Disease mongering for fun and profit

disease_moungering.jpgOpen-access journal PLoS Medicine has a special on disease mongering – the practice of promoting medical conditions in an effort to boost drug sales.

Drugs are, of course, incredibly useful in treating suffering and disease, but their reality doesn’t always match the marketing of either the compound or the diagnosis.

For example, the definition of many psychiatric conditions is often based on fuzzy criteria on what constitutes a mental disorder and what constitutes normal human suffering or impairment.

The official acceptance of a diagnosis can involve intensely political decisions because if a group of experiences are defined as a mental disorder, the government or insurance companies can be called on to provide care for the affected people.

If a drug company can get their medication licensed as an ‘approved’ part of the care package, they can obviously make a huge amount of money.

This has led to drug companies funding pressure groups both to get a condition recognised with an ‘official’ diagnosis or to raise awareness of certain diagnoses (which has the effect of increasing the rates of diagnoses, and, of course, prescriptions).

This is not to deny that people may genuinely be suffering, but whether that suffering is best treated by a particular drug is another matter.

Here is where science is supposed to settle the matter, except for the fact that drug companies have been known to suppress drug trials that find no effect, and ghost-write scientific papers to which respected scientists add their names (and prestige).

Individual doctors are persuaded to prescribe certain drugs by free gifts, meals, air tickets to visit conferences, and large-scale sponsorship of academic meetings.

It’s all very murky and quite insidious. The PLoS Medicine collection has articles that point out some of the marketing practices that support this process.

Of particular interest to readers here might be the articles on female sexual dysfunction, bipolar disorder and ADHD, although the whole issue is quite thought-provoking.

The issue coincides with a conference currently being held on the same topic in Australia.

Link to PLoS Medicine collection on disease mongering (thanks Petra!)
Link to conference website.
Link to 2002 British Medical Journal special on disease mongering.
Link to coverage from BBC News.


  1. Posted April 13, 2006 at 12:56 am | Permalink

    The April issue of The Atlantic has a good article about pharmaceutical sales representatives and how they court doctors. It’s called The Drug Pushers.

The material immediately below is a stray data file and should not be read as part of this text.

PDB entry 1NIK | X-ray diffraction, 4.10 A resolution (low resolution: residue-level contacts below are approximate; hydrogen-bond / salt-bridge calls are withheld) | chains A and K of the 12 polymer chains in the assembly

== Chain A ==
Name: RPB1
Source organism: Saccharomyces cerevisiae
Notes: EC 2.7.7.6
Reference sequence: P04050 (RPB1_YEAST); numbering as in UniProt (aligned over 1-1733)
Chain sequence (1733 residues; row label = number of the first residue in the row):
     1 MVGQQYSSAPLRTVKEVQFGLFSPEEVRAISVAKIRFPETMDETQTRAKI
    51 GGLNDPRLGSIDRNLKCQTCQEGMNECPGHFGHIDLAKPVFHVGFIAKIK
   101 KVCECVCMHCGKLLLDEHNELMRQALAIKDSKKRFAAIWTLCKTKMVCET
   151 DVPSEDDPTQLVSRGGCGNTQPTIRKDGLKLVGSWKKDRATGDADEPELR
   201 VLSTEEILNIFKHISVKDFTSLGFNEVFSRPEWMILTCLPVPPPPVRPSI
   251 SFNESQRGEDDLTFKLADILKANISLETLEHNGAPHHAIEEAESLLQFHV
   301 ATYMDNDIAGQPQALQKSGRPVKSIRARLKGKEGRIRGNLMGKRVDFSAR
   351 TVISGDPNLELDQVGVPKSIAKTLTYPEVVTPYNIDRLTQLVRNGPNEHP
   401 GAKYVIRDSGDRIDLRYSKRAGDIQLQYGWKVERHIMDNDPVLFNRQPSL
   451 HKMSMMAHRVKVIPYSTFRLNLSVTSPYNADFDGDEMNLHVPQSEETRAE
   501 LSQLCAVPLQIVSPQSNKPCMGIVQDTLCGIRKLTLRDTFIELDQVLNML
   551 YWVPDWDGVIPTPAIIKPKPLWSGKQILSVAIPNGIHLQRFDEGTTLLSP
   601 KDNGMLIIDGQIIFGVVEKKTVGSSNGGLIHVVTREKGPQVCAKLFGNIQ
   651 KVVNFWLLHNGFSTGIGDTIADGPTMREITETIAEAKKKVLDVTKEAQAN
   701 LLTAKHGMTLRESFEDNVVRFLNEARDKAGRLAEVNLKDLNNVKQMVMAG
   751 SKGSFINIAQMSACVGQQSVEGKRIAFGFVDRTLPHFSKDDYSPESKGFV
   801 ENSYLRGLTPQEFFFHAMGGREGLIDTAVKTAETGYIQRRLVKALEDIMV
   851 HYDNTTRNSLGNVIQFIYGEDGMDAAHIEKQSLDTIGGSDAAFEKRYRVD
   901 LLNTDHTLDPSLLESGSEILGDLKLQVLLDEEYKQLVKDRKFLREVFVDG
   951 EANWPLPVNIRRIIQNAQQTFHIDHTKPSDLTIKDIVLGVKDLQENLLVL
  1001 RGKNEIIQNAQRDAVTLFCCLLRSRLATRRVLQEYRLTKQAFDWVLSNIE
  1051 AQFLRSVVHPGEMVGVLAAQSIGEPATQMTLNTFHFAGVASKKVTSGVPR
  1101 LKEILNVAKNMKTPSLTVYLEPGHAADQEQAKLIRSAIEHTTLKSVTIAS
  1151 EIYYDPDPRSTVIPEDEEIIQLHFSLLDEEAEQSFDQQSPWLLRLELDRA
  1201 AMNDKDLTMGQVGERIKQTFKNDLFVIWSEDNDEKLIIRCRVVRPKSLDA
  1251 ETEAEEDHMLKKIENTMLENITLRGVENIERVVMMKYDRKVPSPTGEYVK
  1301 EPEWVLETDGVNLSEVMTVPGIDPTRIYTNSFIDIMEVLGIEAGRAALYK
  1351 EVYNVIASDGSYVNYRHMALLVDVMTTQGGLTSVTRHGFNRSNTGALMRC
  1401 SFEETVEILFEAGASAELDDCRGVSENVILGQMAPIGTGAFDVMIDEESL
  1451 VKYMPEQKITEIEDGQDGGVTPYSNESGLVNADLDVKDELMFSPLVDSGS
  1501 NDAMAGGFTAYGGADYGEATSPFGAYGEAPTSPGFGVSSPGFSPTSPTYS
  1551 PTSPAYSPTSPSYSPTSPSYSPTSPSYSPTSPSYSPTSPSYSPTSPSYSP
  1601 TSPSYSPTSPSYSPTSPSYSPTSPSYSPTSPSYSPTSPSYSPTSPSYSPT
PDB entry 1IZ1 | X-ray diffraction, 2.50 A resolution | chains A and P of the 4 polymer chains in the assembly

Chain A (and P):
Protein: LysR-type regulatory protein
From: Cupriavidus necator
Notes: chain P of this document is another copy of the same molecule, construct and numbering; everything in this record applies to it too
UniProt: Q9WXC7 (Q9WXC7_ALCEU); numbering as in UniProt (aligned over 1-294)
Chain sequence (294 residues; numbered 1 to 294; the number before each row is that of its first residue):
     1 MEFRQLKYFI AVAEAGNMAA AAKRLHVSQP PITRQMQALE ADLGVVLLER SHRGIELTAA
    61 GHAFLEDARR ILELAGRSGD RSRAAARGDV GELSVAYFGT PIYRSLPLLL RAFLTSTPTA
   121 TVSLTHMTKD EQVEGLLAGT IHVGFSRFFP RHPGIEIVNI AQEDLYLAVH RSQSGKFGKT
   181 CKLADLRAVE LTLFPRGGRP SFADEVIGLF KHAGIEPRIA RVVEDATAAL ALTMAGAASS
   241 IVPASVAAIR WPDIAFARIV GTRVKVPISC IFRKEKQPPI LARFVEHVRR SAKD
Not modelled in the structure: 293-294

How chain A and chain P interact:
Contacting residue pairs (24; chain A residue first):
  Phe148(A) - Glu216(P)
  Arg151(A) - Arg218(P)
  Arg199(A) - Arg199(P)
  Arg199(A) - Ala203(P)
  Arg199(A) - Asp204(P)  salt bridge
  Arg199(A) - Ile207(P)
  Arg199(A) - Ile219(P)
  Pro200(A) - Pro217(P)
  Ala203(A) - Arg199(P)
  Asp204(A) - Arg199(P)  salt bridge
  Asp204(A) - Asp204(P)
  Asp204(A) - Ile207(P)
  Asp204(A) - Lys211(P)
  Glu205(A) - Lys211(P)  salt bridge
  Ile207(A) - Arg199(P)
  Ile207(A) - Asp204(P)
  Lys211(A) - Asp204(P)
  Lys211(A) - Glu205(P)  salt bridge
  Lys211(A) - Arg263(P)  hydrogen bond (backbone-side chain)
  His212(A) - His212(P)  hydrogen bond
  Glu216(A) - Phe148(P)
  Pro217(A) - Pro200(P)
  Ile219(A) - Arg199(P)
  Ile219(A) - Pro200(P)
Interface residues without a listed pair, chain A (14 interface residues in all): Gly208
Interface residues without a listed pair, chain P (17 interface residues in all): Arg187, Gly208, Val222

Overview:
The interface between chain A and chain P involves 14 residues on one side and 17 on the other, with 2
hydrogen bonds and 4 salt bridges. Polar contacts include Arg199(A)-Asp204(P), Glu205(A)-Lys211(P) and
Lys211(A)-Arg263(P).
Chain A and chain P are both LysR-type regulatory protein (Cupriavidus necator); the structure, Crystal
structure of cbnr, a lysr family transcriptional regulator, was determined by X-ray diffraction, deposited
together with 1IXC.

2. Posted April 13, 2006 at 12:58 am | Permalink

    Apparently html is stripped from comments. Here’s the url (full article is not free):

  3. gabe
    Posted April 13, 2006 at 5:51 pm | Permalink

    i’ve seen the drug pushers (reps) in action, and i know a few people from college that tried to suck me into that world w/ them (i didn’t budge). it’s amazing that it’s even legal, it would seem a doctor that’s in the pocket of some pharm company is having a conflict of interest when treating a patient.
    “if drug A has less side effects, but drug B’s manufacturer is paying for my new outdoor swimming pool, i’m not gonna bite the hand that feeds me!” wouldn’t it at least be fair to the patient to know what drugs a doctor is being paid to prescribe?
    on a slightly related note, i did work for a clinical research organization which was marketing an SSRI (anti-depressant), but with prozac and paxil and zoloft flooding the market treating all the existing emotional and psychological symptoms, diseases and syndromes, they couldn’t find a niche. so they literally scanned their case report forms for trends, and found “statistically significant” weight loss for many patients on the drug. VOILA! diet medication!
    cast a certain overweight oral sex champion of the last democratic presidential administration as the spokesperson and our old drug has new fancy clothes!
    i remember specifically asking my bosses about the drug’s mechanism of action – it apparently worked to “facilitate a nuclei in the hypothalamus known to cause feelings of satiation.” wow, what were the chances?!?

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